Student - March 9, 2017

Pubs, ruins and incomprehensible farmers

Who? Iris Nonhebel, Master’s student in Animal Sciences
What? Four-month internship at Moorepark Animal & Grassland Research and Innovation Centre (Teagsc)
Where? Fermoy, Ireland

‘I wanted to go to an English-speaking country for my internship so that I wouldn’t suddenly have to learn a new language. So I chose Ireland! But in practice they speak Gaelic as well as English. All the town and street signs are in both languages. The farmers I met spoke English but with such a strong Irish accent that I couldn’t understand a word when they were talking to one another. Fortunately they tried to speak ‘BBC’ English when talking to me.

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Ireland lived up to its stereotypes. Like the British, the Irish love tea and scones, and there is a pub in every street. You get in your car and barely have to drive five minutes before you see a castle or ruin. “In your car” because Ireland is not cycling country. Fortunately I was able to borrow a bike from someone so I did actually cycle everywhere. If the weather was bad, I had a backup system: carpooling with someone else from Teagsc. For the public transport system isn’t nearly as good as in the Netherlands.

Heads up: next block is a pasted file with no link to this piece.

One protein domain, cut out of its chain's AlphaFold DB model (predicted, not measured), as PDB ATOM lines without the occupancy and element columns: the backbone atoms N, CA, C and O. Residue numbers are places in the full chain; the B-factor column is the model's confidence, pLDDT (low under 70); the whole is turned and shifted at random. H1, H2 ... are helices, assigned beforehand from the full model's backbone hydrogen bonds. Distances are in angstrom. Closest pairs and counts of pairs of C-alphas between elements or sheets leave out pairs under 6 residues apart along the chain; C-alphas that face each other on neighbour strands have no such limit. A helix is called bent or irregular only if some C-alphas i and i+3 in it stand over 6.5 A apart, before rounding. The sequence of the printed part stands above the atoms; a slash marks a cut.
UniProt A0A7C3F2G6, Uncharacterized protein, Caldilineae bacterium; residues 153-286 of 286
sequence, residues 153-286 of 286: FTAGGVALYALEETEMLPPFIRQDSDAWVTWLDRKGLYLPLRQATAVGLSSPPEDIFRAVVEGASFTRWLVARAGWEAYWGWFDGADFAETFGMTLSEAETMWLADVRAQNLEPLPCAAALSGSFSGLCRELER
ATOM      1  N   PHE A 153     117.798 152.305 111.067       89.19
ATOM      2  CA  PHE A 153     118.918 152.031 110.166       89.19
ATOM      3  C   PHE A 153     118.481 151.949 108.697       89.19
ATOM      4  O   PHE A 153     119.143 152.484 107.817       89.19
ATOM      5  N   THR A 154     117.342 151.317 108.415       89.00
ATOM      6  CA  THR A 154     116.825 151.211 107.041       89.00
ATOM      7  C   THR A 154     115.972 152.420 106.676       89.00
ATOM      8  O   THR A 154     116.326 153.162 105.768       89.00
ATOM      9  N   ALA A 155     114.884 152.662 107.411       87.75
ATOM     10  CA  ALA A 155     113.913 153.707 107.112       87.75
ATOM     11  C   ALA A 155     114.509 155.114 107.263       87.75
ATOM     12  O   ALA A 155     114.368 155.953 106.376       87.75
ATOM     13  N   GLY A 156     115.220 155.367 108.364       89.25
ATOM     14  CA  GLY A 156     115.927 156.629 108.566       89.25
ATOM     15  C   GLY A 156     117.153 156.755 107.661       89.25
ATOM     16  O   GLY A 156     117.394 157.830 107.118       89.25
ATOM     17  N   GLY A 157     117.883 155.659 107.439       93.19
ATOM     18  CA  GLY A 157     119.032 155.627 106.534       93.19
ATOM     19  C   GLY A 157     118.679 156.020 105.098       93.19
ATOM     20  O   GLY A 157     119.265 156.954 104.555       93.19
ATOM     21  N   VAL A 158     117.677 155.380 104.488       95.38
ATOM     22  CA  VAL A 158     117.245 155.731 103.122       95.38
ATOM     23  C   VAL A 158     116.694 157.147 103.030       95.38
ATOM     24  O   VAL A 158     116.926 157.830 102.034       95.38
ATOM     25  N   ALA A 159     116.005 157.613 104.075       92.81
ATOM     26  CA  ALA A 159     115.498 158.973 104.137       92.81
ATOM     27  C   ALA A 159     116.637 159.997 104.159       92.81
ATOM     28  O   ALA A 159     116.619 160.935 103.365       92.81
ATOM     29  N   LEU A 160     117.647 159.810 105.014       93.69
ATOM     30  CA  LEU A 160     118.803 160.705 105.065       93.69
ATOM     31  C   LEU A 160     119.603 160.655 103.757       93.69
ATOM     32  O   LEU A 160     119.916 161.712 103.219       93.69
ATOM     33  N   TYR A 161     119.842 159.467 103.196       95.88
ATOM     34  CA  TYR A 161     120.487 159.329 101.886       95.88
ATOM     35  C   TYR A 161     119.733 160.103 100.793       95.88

My research was on the effect of feed restrictions on the behaviour of cows. The Irish climate is ideal for livestock farming as grass grows really well there. But in practice you can also get food shortages. That is particularly likely in the spring, when the cows have just calved. The weather plays a role, as well as the natural growth cycle of the grass — growth has to get going again after the winter. It is particularly important to monitor the effects on the cows’ welfare because the cows are outdoors nearly all year round, unlike in the Netherlands. In addition to the data analysis, I found helping out at the institute very interesting. Weighing calves or giving secondary-school children guided tours.

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I didn’t notice Brexit much, except that the value of the pound was favourable. You do clearly see how interwoven religion and politics are because of Ireland’s history. Fortunately there is less and less tension these days between the descendants of the Catholic Irish and Protestant British. The country’s flag with its green and orange stripes refers back to this time, with the white stripe representing the peace between the two sides.’


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